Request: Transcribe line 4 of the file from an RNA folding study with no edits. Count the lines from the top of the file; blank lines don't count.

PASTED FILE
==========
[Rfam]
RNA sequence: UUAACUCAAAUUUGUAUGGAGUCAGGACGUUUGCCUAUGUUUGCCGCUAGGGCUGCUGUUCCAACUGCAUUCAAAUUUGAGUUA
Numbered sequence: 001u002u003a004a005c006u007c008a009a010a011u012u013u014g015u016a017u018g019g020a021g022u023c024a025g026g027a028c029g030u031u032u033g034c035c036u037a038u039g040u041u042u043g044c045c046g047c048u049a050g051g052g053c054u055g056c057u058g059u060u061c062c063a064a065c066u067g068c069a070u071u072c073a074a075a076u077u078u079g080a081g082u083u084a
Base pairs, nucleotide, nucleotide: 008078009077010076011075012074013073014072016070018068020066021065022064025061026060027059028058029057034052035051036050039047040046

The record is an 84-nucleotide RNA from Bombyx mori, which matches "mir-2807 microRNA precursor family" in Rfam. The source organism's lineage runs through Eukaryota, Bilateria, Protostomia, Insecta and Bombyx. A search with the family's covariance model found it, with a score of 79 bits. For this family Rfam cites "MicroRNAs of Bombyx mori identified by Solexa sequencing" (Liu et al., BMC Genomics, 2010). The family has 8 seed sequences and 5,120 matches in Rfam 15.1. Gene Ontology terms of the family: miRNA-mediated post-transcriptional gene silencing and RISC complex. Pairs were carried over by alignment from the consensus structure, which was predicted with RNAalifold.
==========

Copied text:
Base pairs, nucleotide, nucleotide: 008078009077010076011075012074013073014072016070018068020066021065022064025061026060027059028058029057034052035051036050039047040046